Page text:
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Online #Ads and other Scams

Everyone remembers the phishing e-mails where an "old associate" or a Nigerian prince had a great, multi-million-dollar deal, just for you! These scams were outrageous then, and are still now. However, scams have gotten so much smarter... If you have any social media platforms (even with an AdBlocker enabled), you will be surrounded by advertisements. All of them are annoying, but some are definitely worse than others. This article is about one of the worst: the ad where you think you are buying one thing, but you’re suddenly signed up for a life-time.

I should probably make the distinction clearer. There are plenty of ads out there. Ones I see a lot of are for gym clothes. So, brands like GymShark, JD, Nike etc. keep coming by. If these ads are by legit brands, it’s not too much of an issue. You know what you are getting into if you buy a pair of Nike shoes: you’re just buying overpriced shoes, that’s it. But at least you spent that money voluntarily.

No, I’m talking about companies and ads by FabLetics (with the view on sports clothing). They promise you two leggings for 24 pounds, and they are cute leggings! What is not mentioned is that there are 1600 conditions to that deal.

These type of ads are not exclusive to sports clothes. They work with one of my biggest weaknesses too: shoes. There is a company called FabShoes, yes you might notice a trend with regards to naming and branding here, that pulls a similar scheme. You order one pair of shoes, and suddenly they have you for life…

Now what is so bad about these? They are not one-off purchases, they are subscriptions. Now having a subscription to receive sports clothes (or shoes) every month might be someone’s dream. If that is what you want, have at it. But if that is not what you want and you suddenly see debits on your bank statement that you can’t explain and have sports clothes you didn’t want; we have an issue.

Now if it’s just a subscription, you should be able to cancel it. Should be quite easy too. But it isn’t. I have read the horror stories online where people genuinely asked consumer support multiple times to cancel their subscription, because they genuinely could not figure out how to end it themselves. And often, they would not (or only partly) be refunded. Even if they made a one-time purchase and never consumed any other products.

So how did people fall into these subscriptions? Well, the “have 2 leggings for 24 pounds,” is a discount offer. But you only get that discount if you are a VIP member. Now what does that membership entail? That you pay a monthly fee to receive credits, and those credits you can spend on the site. This seems like a super obvious scheme, that no one could possibly fall for. Thing is, most of the complaints are about never having been informed of this scheme, and not knowing anything about the monthly subscription fee.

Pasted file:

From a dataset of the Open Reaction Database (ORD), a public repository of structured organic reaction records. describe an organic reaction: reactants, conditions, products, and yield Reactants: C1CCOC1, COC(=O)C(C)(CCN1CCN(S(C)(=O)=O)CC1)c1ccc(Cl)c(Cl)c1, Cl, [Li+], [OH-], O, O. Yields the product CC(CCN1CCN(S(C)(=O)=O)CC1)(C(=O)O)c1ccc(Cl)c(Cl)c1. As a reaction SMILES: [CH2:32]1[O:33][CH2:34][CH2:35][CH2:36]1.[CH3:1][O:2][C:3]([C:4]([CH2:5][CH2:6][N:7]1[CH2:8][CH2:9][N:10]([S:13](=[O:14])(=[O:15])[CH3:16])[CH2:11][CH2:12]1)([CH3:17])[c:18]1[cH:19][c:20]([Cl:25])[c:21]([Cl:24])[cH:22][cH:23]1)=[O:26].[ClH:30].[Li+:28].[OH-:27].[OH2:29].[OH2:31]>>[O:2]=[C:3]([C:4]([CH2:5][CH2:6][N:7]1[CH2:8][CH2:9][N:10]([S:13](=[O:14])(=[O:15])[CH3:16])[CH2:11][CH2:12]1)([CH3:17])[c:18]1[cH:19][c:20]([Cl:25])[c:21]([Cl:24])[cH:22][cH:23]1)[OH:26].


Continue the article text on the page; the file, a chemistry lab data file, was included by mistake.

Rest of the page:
When it comes to behavioural science, there are plenty of ways to manipulate consumers into buying something, or buying more than the initially wanted to. However, this isn’t behavioural science, this is a proper scam, where the customer is being misled, information is being withheld from them and they are being overtly lied to.

One thing I should not forget to put out there: FabLetics is owned by JustFab Ltd. They also own the FabShoes brand, that operates on a similar scheme. So as soon as you see the word “Fab” in a brand name, run!

Other ads and companies I did not specifically talk about are those companies that promise to get you high-fashion items, but replicated. I’m talking complete knock-offs. They are a fraction of the price, but that is also exactly what you are paying for. I have seen plenty of reviews, horror articles, photos and threads of these disaster purchases. I have linked some of them. If you want more of those for a good laugh, or to actually find out which companies or hot (and which are not)... YouTube is the place to go!

So here it’s just the pictures that are super misleading when it comes to what you think you’re getting, and what you are actually getting. Companies that are on my Facebook showing these things are IvyRose, SheIn, Romwe, ZAFUL, and other brands that have familiar looking names, because they use marketing to imitate other brands. Be wary of those as well. If fancy clothing just got cheap, you know what you’re paying for.

I know marketing is a b*tch, especially online marketing because it is so intrusive. You get distracted by the great deal that’s on and in your excitement, you forget to read, or even check for, the small print. But keep this in mind: If something seems to be too good to be true, it will be. If you’re not sure, call for back-up. Thing is, I wouldn’t ask someone from your own age group. I’d ask someone who hasn’t grown up with social media marketing, like your parents. They tend to be more skeptical towards this type of stuff. And skepticism is the right mindset. Happy shopping!


Behavioural Science

Personal Finance



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